Wednesday, September 8, 2010

Decisions, decisions, decisions - Part 1

What are the steps are to becoming an Independent author? Plenty of people have asked me that, and about the reasons behind my decision to self publish my mystery novel. They've been curious, too, why I chose to go the e-book route. If I have a good book, one people will want to read, why not suck it up and pursue the traditional route to becoming a published author?

The fact is, I DID begin on the traditional path. I wrote my book, lucked out connecting with a wonderful critique partner, then rewrote it, and took the first steps to acquiring an agent. I had no idea what I was doing, but hey, lots of people had trampled down that path and (I soon discovered) were willing to impart the knowledge they'd gained to people like me. I joined a writing group, Sisters in Crime, the Puget Sound Chapter, and then the Guppies Chapter. I immersed myself in learning my craft and the process of getting published.

This was a smart move. And if I had to do it over again, I'd do exactly the same thing. The knowledge and skills I've gained surpass any value I could ever put on them. The support and friendships I've made continue to be my rocks. Also, along the way I stirred the interest of agents and publishers, some of whom generously shared their wisdom.

The thing I didn't get was offers of representation. I did get offers of publication from some small publishers, but they usually came with a caveat I was uncomfortable with; change the point of view to third person, change the story to be a suspense novel instead of a cozy mystery—that sort of thing.

At about the same time there were rumblings of change in the industry. Friends who had agents weren't getting sales to publishers, other friends who were mid-list authors were dropped by their publishers, other friends who captured the attention of editors at publishing houses ended up being rejected because the marketing departments didn't know how to promote their work. Still others who were continuing to be published were finding they were suddenly dividing their time between promotion, marketing and writing—and having no clue how to do it or if they were being successful. Many of them worried constantly about their publisher not renewing their contracts.

As much as I wanted to get my book into the hands of readers, life after publishing didn't seem all that great. Was the thrill of holding a copy of one's book in one's own hands really worth it?

Then, with the economy forcing the issue of money (or lack of it) close to home I was forced to take a very practical look at what I was trying to do. Despite the rising price of books, it seemed to me authors' work was not being fairly compensated—particularly since most of them had to hold down another job or depend on the financial support of family members just to sell their books.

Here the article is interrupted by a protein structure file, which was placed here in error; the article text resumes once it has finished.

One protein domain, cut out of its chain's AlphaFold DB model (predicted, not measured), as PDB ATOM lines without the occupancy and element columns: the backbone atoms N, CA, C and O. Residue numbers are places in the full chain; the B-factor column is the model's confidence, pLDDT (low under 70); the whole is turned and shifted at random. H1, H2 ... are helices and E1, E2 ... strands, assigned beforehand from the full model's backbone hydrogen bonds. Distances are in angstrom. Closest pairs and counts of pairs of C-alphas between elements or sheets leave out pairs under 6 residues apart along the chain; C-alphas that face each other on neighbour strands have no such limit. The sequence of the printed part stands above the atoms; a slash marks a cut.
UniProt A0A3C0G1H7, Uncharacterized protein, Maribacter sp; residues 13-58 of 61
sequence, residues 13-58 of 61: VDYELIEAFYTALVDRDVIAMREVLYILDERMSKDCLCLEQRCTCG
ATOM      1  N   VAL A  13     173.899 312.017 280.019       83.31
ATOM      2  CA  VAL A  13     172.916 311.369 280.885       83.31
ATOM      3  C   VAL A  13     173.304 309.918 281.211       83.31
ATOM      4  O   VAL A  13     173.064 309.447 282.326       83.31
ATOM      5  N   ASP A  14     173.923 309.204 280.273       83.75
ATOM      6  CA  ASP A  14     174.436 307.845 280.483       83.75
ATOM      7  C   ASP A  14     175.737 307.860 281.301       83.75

I started taking note of rebel J.A. Konrath. I was intrigued in the same way one is intrigued by watching someone pursuing and activity that might end in tragedy. However, he seemed to be doing pretty well. Surely he was an anomaly. But once my curiosity was stirred, I couldn't help looking around. Other authors were putting their own work out on their own.

They were self publishing. A major no-no. Instant disrespect. The mark of someone who didn't have a clue and didn't have the guts to go through the cleansing fires of the traditional route. And yet, a good number of these people had been published through traditional channels and were now publishing their out of print books, or early efforts that hadn't found a home, as e-books.

I watched, I read, I listened. Opinions weren't hard to come by. By spring 2010 you couldn't turn on your computer without reading something about it.

At the same time the publishing industry was groaning at a decibel level I usually associate with a wounded animal. It was impossible to ignore. Major changes were taking place. The routes I had at first chosen to take to get my work published were getting narrower and narrower. Those who were getting through seemed to be dropping into a hole, and I started hearing about how "lucky" we unpublished authors were to still have creative control over our work and joy in our lives. Now, I've never had any illusions of becoming a millionaire author. Mid-list was my target. It seemed comfortable. But now what had seemed a happy place appeared sinister. I wasn't so sure anymore that I wanted to go where my fate could be ripped so completely out of my hands.

It was time for some very serious soul and goal searching. No matter what route I chose, I was going to lose something. Now the questions became; what was it that I wanted, and what was I willing to give up to get it?